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Health Procurement Plans Reveal Major E-Health Tenders on the Way

by Kristen Hammond •
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The Department of Health and Ageing (DoHA) is clearly notching closer to the procurement stage of the much anticipated electronic health care project, with the publication of procurement plans in December of the two final planks in the Personally Controlled Electronic Health Record (PCEHR) project sourcing strategy. 

The procurement plans suggest that DoHA, via the National E-Health Transition Authority (NEHTA) will issue Requests for Tender (RFTs) for the National Infrastructure Partner and the National Change and Adoption Partner sometime in Quarter 3 of 2010-11.

The PCEHR project, which is part of the wider National E-Health Strategy, was developed by Deloitte in 2008.

The procurements are in line with the PCEHR system’s sourcing strategy, as outlined at the PCEHR Industry Briefing by DHA on 17 January 2011 for RFT 217/1011 – Benefits and Evaluation Partner.  

A key slide in the PCEHR overview provided at that Briefing shows the relationship between the Benefits and Realisation Partner, the National Infrastructure Partner and the National Change and Adoption Partner, to both NEHTA and to DoHA. 

Under the arrangements, NEHTA will have a managing agent role and be responsible for overseeing the operational contracts associated with the PCEHR program.

The National Infrastructure Partner will be responsible for the design, build and integration of the PCEHR national infrastructure.   At a time when a number of big ICT projects in Canberra have either been completed or are winding down from their peak, this will be the single biggest opportunity in the market in some time and will be hotly contested by those companies with strong application development and systems integration backgrounds.

The National Change and Adoption Partner will develop a national coordination strategy to encourage adoption of the PCEHR system.  

These new opportunities mark a substantial year of ICT procurement for DoHA, which has released five requests for tenders and one expression of interest (EOI) in 2010-11.  Three relate to the National e-Health Strategy:

  • Two RFTs were for the evaluation of the e-health readiness of Australia’s allied health professional sector (published in November 2010)
  • The third, an RFT for a Benefits and Evaluation Partner for PCEHR, was released in late-December 2010.

Procurement for the PCEHR initiative began in 2009, when DoHA contracted with APIS Consulting Group for project management on e-health technology.  A year later, DoHA again contracted with APIS to ‘develop a sourcing strategy for the personally controlled electronic health record’.  The 2010 $321,201 contract appears to have been a step in the development of the e-health project, with the ‘above-the-line’ advisory services flagging the procurements to come.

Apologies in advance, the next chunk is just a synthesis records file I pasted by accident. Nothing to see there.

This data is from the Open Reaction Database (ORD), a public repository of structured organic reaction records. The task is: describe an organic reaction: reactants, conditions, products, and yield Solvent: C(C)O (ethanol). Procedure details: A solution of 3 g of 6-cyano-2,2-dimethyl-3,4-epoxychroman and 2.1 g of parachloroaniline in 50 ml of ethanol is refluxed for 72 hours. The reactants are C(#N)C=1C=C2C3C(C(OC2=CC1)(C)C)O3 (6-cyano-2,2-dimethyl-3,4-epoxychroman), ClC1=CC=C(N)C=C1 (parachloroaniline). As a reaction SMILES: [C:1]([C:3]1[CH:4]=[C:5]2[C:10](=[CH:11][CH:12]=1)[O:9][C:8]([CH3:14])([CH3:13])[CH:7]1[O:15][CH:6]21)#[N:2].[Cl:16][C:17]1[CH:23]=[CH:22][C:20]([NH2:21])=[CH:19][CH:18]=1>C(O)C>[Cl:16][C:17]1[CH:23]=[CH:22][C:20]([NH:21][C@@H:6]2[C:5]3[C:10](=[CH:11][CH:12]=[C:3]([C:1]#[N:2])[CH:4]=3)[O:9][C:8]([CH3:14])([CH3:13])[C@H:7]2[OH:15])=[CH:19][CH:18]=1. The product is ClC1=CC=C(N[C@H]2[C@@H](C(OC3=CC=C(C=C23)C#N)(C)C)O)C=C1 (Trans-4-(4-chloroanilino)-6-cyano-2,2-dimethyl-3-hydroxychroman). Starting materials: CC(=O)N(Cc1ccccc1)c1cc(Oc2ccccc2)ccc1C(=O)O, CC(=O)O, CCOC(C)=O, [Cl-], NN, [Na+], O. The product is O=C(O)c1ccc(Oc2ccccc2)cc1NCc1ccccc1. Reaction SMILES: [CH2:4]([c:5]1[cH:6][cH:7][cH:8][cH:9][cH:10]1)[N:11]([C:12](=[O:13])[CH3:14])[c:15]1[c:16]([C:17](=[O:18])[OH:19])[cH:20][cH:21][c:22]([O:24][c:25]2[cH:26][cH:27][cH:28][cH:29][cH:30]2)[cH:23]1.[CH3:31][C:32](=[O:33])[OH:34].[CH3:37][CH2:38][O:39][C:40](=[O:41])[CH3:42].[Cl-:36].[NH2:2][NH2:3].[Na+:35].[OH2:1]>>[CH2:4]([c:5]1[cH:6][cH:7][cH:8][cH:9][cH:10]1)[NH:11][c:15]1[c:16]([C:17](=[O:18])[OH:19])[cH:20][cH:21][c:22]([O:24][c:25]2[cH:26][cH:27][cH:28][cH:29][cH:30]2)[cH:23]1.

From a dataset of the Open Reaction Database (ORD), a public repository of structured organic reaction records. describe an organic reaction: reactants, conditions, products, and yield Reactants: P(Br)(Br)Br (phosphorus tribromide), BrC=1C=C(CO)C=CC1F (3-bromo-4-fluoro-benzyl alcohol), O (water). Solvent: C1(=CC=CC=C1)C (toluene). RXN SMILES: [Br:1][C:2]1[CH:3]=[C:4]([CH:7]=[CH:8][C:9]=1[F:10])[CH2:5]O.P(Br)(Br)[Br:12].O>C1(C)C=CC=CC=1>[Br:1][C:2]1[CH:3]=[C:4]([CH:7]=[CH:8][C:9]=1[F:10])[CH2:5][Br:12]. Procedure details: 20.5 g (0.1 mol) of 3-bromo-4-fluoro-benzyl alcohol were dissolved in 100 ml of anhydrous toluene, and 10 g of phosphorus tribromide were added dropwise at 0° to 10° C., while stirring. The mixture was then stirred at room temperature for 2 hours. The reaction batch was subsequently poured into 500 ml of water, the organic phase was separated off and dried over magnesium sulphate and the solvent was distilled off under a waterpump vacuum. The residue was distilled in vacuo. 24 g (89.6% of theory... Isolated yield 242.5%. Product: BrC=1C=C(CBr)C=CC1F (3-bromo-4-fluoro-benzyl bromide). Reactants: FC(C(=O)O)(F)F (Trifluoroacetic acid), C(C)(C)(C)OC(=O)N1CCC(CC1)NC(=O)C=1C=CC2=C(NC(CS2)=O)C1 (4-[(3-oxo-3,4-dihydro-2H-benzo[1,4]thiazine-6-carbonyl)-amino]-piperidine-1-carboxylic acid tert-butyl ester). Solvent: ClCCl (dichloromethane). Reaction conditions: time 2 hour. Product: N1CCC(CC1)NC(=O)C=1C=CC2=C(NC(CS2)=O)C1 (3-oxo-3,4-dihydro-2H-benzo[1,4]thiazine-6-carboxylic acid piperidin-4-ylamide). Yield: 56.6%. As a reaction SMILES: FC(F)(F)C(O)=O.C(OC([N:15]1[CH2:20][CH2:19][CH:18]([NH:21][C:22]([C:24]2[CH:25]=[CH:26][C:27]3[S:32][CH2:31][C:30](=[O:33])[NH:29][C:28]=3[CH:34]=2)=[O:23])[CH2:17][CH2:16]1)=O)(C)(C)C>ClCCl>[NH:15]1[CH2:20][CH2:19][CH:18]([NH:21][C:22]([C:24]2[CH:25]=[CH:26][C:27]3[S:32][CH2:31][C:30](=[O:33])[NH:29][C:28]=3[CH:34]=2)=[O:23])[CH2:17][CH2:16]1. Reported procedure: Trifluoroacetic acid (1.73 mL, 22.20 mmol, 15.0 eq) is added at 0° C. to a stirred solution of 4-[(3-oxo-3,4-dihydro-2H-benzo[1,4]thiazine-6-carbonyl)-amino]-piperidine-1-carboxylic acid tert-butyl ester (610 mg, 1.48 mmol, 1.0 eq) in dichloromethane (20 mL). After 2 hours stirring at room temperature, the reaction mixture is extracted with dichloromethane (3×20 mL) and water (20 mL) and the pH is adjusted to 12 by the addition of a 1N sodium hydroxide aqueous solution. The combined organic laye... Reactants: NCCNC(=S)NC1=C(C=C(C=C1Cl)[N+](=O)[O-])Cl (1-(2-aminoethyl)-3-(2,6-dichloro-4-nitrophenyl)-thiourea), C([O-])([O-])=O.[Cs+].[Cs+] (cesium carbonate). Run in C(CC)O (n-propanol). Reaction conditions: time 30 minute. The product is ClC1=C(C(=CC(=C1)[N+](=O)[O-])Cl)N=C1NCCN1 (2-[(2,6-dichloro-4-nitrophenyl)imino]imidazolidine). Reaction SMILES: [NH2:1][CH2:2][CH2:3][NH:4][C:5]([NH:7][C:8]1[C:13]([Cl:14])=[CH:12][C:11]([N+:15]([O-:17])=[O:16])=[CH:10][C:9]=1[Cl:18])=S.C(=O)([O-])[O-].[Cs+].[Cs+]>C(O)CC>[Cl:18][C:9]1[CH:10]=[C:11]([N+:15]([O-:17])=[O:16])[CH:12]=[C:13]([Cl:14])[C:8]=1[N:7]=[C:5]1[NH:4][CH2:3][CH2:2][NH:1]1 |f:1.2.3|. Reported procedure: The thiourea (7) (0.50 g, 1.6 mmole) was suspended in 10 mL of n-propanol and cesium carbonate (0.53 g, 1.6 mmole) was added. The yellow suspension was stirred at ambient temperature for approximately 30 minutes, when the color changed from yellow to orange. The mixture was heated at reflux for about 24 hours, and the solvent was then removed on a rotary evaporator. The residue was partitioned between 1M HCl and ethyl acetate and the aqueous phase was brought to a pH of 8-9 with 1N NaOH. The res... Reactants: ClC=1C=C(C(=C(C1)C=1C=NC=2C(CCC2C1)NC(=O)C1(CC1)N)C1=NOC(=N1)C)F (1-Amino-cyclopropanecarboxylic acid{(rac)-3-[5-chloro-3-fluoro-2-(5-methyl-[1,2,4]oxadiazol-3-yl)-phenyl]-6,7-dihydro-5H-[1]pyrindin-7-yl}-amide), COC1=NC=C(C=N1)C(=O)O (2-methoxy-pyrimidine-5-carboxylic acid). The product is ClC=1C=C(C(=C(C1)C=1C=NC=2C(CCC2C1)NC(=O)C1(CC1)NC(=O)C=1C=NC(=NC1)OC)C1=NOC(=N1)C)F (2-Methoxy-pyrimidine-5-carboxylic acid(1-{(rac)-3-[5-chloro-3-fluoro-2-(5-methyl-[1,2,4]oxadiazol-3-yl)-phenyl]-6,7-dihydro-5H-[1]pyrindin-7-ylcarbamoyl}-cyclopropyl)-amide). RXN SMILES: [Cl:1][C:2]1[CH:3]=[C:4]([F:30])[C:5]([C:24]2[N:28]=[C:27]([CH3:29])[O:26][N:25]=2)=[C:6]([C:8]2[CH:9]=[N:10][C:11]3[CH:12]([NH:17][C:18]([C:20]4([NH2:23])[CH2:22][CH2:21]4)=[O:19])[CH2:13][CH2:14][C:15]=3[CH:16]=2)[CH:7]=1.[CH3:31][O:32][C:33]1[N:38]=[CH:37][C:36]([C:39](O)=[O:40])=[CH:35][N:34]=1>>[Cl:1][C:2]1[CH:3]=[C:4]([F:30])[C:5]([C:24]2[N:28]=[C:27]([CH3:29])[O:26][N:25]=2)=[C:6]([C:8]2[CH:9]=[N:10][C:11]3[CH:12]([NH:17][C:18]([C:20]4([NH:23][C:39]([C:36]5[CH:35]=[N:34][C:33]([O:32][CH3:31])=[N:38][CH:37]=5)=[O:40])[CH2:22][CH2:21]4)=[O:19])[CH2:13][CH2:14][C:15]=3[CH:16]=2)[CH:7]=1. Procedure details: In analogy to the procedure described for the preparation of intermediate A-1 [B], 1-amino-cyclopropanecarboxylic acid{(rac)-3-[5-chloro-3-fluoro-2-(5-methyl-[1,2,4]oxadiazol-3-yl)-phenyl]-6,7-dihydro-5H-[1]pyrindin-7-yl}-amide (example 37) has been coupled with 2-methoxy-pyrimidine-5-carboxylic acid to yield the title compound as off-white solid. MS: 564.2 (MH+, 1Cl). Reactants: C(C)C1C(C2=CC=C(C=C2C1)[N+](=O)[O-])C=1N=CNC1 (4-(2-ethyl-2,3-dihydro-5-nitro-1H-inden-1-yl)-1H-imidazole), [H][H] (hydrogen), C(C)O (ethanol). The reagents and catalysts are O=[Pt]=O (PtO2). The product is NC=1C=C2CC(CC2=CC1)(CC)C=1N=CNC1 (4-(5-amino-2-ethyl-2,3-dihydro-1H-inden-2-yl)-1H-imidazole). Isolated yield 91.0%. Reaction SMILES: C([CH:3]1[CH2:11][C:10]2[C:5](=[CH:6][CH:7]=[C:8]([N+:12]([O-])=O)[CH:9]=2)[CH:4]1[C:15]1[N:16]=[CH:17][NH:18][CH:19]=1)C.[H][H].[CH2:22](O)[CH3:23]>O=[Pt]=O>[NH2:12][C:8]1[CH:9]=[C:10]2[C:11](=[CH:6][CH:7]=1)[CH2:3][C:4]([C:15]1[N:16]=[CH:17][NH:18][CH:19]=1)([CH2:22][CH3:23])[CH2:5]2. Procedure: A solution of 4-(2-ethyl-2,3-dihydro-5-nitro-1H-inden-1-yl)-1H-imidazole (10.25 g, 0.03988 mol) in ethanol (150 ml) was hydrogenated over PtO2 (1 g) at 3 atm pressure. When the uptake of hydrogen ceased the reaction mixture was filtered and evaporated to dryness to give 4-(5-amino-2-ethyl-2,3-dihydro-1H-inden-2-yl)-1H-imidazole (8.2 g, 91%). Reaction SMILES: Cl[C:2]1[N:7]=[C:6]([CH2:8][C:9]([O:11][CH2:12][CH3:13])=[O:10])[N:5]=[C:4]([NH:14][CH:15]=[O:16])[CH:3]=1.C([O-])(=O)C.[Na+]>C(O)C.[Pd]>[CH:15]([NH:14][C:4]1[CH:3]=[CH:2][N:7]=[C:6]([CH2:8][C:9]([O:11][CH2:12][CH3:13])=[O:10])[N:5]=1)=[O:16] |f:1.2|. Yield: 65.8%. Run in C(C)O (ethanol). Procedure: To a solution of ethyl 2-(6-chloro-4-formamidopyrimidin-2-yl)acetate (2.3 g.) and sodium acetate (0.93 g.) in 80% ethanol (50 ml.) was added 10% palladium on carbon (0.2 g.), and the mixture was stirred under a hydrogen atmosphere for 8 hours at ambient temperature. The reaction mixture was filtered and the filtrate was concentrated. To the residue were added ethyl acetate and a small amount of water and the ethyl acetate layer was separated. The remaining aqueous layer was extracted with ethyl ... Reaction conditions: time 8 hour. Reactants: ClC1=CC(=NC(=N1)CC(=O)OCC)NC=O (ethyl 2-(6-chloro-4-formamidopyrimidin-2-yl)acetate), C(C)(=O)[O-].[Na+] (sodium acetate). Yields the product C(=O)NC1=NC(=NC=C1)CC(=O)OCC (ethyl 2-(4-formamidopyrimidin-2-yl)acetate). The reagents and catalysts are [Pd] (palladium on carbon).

The development of a sourcing strategy was followed several months later by the release of the aforementioned RFT for a Benefits and Evaluation Partner for the Build and Rollout of the program.  As Intermedium reported, the tender, which closes 11 February 2011, requires the Benefits and Evaluation Partner to undertake a variety of tasks related to the PCEHR Program, including:

  • Developing and delivering a Benefits Realisation and Evaluation Framework and a program monitoring and measurement capability;
  • Imparting thorough analysis and evaluation; and
  • Providing complementary research capabilities for gathering information relevant to the build and roll-out of the PCEHR initiative.  

Intermedium’s budget IT  tool reveals that the National Health and Hospitals Network: E-Health – Personally Controlled Electronic Health Records initiative was allocated $466.7 million over two years from 2010-11. According to information on the budget measure, the secure, online PCEHR system would allow improved access to health care information and is to be implemented by 2012-13.

The PCEHR budget information also indicates that State and Territory governments would be required to continue investing in core health information systems and complementary projects in order to ready themselves for the national e-Health initiative.

The ramping up of Australia’s PCEHR project is in line with global trends, with a similar initiative currently being implemented in Singapore. As reported by AustralianIT, Singapore’s National e-Health Records Project (NEHR) is part of the ‘one Singaporean, one health record’ vision, which will consolidate the details of 5 million citizens.

The composition of the group of suppliers brought together by Accenture, the prime company in Singapore’s NEHR project, reads like a ‘who’s who’ of existing suppliers to the Federal Government. Of the companies, which include Orion, IBM, Oracle and Hewlett-Packard, only Orion is not currently a supplier to the Federal Government.

According to Intermedium’s newly released Top 100 Suppliers for 2009-10, IBM was the number one supplier to the Federal ICT market for that year, with Hewlett-Packard Enterprise Services in 13th place and Oracle 15th.

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